How to Build Your Personal Training Client List with Email Marketing

How to Build Your Personal Training Client List with Email Marketing

 

Email is one of the most powerful tools for attracting new clients.

In the online training world, email marketing has long been used to pick up distance clients, or sell fitness information products and e-books, but it could also be the most overlooked promotion tool in your PT business toolbox.

If you’re sat here thinking –

“But Mike, how does that work?

Isn’t the beauty of email marketing the fact that I can talk to potential clients all over the world? Why would I need it when I see gym members every day and can actually talk to them face to face?”

I hear you.

I used to think exactly the same, but if you get your email right, not only does it give you a wider reach at the gym, you also get to converse with people you wouldn’t do otherwise, and you get a huge edge over your competition.

 

Why Email?

 

The biggest reason why you need to email gym members is coming up in just a second, but the first reason is to do with confidence.

You may not be the most confident person when talking to someone face to face, and it’s the same with plenty of folk who go to your gym.

If you know that you’re not too great at speaking in public, you find it difficult to get your point across, or you’re even a little embarrassed to talk about how you can help someone, it’s much easier to do this in an email. Plus, if you’re feeling like that, you can guarantee that some gym members are probably a bit shy too, and even if they want to approach you and have a chat, they may not.

This is where email comes in as it removes the nerves of making an initial in-person contact.

Secondly, using email gives you something called TOMA – Top Of Mind Awareness.

Gym members think about personal training when they’re in the gym, but when they’re at home, it’s probably not something that crosses their mind.

During their workouts (when they might be pondering personal training) they’re sweaty, in a rush, and may think –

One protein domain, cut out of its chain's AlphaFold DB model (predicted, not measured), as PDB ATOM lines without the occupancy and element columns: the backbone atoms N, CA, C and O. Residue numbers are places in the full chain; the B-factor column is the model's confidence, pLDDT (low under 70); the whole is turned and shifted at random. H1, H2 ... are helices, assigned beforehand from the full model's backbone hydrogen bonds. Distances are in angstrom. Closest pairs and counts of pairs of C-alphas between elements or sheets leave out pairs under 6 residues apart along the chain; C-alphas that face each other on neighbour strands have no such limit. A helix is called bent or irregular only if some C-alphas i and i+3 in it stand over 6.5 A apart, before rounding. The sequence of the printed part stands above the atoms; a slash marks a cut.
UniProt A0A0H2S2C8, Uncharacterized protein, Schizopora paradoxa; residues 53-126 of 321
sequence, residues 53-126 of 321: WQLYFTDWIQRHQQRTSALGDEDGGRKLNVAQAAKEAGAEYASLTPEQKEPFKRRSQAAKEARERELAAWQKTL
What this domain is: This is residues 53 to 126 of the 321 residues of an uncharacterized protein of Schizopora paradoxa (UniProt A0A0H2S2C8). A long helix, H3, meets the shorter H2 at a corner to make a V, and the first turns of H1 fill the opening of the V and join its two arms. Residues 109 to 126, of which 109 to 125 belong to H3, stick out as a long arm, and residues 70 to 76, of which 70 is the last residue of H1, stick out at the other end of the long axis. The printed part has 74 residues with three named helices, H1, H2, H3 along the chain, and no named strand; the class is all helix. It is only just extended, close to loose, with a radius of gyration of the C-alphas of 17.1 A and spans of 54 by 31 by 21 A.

“I should really call one of the guys who work here and ask for some help with my fitness.”

Or –

“I’ll go check out the PT profile board later.”

 

All too soon though, they’ve finished their session, hit the showers and headed home, where they don’t think about training again until next time they swipe their membership card and head to the treadmill.

What if you could hit them when they’re at home though?

Or in the office?

Or checking their email while waiting for their bus to work?

Being in email contact with gym members means that they’re always seeing your name around, and you become the authority in their eyes, meaning the moment they want a PT, you’re the one they’ll go to.

 

How to Build Your Email List

 

First up, you’ll need some email marketing software. Good free options include Aweber and Mailchimp, which don’t charge until your list gets to a certain size.

There are two ways you can build an email list.

The first is to use the gym’s database.

The advantage to this is that you get every single member’s email within seconds. The disadvantage is that by simply emailing everyone without their permission, it can seem spammy, and people may not like it. You always want to have ethics and professionalism as a main priority, and not slip into the deep dark realms of shady email marketer.

If you do decide to go this route though, just send an initial email saying something along the lines of:

 

Hey

 

You’re receiving this email as you’re a member of